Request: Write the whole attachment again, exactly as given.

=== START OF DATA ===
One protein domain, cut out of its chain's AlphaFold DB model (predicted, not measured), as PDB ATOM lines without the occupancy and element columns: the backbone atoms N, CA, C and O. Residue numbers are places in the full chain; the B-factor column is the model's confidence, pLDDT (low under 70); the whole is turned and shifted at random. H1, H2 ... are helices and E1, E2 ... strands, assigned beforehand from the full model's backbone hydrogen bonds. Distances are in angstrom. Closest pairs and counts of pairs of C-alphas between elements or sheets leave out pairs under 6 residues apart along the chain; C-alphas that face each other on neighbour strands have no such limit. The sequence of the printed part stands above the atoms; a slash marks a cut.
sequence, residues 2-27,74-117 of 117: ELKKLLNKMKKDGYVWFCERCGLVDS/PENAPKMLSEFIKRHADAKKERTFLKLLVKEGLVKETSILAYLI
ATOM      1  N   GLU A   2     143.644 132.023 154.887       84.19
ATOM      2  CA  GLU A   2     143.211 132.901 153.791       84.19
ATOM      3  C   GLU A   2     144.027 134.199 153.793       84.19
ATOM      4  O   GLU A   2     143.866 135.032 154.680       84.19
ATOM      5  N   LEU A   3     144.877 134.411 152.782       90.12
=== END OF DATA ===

One protein domain, cut out of its chain's AlphaFold DB model (predicted, not measured), as PDB ATOM lines without the occupancy and element columns: the backbone atoms N, CA, C and O. Residue numbers are places in the full chain; the B-factor column is the model's confidence, pLDDT (low under 70); the whole is turned and shifted at random. H1, H2 ... are helices and E1, E2 ... strands, assigned beforehand from the full model's backbone hydrogen bonds. Distances are in angstrom. Closest pairs and counts of pairs of C-alphas between elements or sheets leave out pairs under 6 residues apart along the chain; C-alphas that face each other on neighbour strands have no such limit. The sequence of the printed part stands above the atoms; a slash marks a cut.
sequence, residues 2-27,74-117 of 117: ELKKLLNKMKKDGYVWFCERCGLVDS/PENAPKMLSEFIKRHADAKKERTFLKLLVKEGLVKETSILAYLI
ATOM      1  N   GLU A   2     143.644 132.023 154.887       84.19
ATOM      2  CA  GLU A   2     143.211 132.901 153.791       84.19
ATOM      3  C   GLU A   2     144.027 134.199 153.793       84.19
ATOM      4  O   GLU A   2     143.866 135.032 154.680       84.19
ATOM      5  N   LEU A   3     144.877 134.411 152.782       90.12